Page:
It all ties in with the burgeoning family history industry which has become something of a national obsession over the past 15 years or so, coinciding with the rise of the internet and online sites like FindMyPast and TV programmes like Who Do You Think You Are?
Chris, along with his archive assistant Gary Brannan, are keen to show that archives like those held in York are far more than just a collection of fading old documents and papers gathering dust behind lock and key in some rarely visited vault.
One of the challenges is making the public aware that such archives exist and that they’re able to use them.
“It’s a way of linking people back to the actual objects,” says Gary. “You can do this online or you can come and touch something for the first time since your ancestor put the last drop of ink on it.”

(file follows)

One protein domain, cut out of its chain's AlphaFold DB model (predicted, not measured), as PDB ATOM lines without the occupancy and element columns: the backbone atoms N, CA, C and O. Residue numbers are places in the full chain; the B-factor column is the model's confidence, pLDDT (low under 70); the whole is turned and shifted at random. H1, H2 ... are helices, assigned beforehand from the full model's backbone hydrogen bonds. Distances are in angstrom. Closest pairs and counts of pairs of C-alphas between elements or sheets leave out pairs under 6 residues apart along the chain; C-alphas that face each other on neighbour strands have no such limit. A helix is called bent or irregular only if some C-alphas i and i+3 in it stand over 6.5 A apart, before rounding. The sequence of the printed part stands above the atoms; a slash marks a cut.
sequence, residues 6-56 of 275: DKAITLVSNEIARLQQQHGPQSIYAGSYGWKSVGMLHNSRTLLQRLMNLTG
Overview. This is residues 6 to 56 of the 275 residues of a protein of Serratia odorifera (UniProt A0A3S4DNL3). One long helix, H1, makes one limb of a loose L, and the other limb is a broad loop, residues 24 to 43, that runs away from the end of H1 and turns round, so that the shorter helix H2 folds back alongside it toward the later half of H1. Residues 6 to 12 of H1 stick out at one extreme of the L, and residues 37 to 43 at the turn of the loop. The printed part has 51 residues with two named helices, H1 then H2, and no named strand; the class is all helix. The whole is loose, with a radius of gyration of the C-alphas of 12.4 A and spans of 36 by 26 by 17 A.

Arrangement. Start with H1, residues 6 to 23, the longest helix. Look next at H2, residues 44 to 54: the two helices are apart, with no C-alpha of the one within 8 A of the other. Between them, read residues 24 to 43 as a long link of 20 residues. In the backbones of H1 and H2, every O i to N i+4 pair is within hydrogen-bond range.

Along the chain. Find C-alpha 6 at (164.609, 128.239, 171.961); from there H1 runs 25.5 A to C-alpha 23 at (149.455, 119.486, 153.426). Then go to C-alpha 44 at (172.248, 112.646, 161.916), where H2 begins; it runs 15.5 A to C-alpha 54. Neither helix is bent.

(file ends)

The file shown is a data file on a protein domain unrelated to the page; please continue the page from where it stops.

Among the many archives is the inventory from a will of a York grocer, the splendidly named Suckling Spendlove, listing all the goods he had in his shop. Dating from 1690, it sheds light on what life was like in the city at the time. “His name was Suckling Spendlove and if you wanted it he would get you it.
“He had things like brandy, tobacco, sugar and coffee - it was a bit like a 17th Century Amazon,” says Gary. “There was a lot of stuff imported from the Americas and spices like pepper, nutmeg, cinnamon, cumin seeds. These would all be in sacks in the shop not in little packets like we see today in the supermarket. You would have walked in and immediately been hit by all these exotic aromas permeating the shop.”
Chris says it’s this kind of detail that many people don’t realise exists. “People are no longer just creating family trees they’re much more interested in who these people were and that makes the detail of our archives more powerful than just a list of names and dates.